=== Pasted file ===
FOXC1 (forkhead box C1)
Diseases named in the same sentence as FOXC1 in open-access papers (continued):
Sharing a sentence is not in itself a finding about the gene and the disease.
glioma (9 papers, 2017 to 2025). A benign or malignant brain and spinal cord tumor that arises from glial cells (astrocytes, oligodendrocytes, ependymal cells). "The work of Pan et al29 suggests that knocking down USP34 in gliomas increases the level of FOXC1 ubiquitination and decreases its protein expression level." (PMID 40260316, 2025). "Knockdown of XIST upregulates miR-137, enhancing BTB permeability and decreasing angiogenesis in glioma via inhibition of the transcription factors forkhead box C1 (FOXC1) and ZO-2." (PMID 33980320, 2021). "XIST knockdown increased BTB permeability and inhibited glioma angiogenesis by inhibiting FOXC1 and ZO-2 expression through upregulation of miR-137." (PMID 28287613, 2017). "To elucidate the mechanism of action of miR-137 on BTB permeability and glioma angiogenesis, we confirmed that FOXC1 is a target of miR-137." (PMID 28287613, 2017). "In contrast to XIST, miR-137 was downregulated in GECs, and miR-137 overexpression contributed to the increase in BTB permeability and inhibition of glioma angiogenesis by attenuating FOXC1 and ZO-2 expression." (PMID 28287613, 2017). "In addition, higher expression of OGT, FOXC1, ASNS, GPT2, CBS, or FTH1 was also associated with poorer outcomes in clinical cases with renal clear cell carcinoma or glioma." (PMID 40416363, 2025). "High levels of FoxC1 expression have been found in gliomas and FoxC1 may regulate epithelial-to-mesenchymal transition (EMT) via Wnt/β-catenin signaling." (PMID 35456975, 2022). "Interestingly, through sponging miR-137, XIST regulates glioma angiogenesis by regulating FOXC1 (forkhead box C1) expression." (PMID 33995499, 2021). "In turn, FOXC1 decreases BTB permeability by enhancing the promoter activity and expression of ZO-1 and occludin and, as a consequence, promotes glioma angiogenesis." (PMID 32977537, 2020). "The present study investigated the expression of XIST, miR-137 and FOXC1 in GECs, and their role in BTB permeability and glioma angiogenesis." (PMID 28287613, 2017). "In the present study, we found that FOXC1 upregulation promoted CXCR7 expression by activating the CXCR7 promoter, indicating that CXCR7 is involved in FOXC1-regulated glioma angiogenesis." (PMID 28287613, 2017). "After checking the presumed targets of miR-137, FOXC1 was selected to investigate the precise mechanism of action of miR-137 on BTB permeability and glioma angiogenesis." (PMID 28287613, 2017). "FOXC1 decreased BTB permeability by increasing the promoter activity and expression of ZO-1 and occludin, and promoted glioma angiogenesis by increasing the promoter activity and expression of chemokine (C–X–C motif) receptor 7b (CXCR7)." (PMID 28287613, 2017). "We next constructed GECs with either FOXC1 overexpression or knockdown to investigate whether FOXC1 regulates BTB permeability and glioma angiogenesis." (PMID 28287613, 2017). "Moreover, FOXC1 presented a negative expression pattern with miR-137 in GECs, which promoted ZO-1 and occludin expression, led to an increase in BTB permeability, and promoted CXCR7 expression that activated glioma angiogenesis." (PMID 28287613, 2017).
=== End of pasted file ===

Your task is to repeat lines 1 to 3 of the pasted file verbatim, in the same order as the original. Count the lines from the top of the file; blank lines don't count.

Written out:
FOXC1 (forkhead box C1)
Diseases named in the same sentence as FOXC1 in open-access papers (continued):
Sharing a sentence is not in itself a finding about the gene and the disease.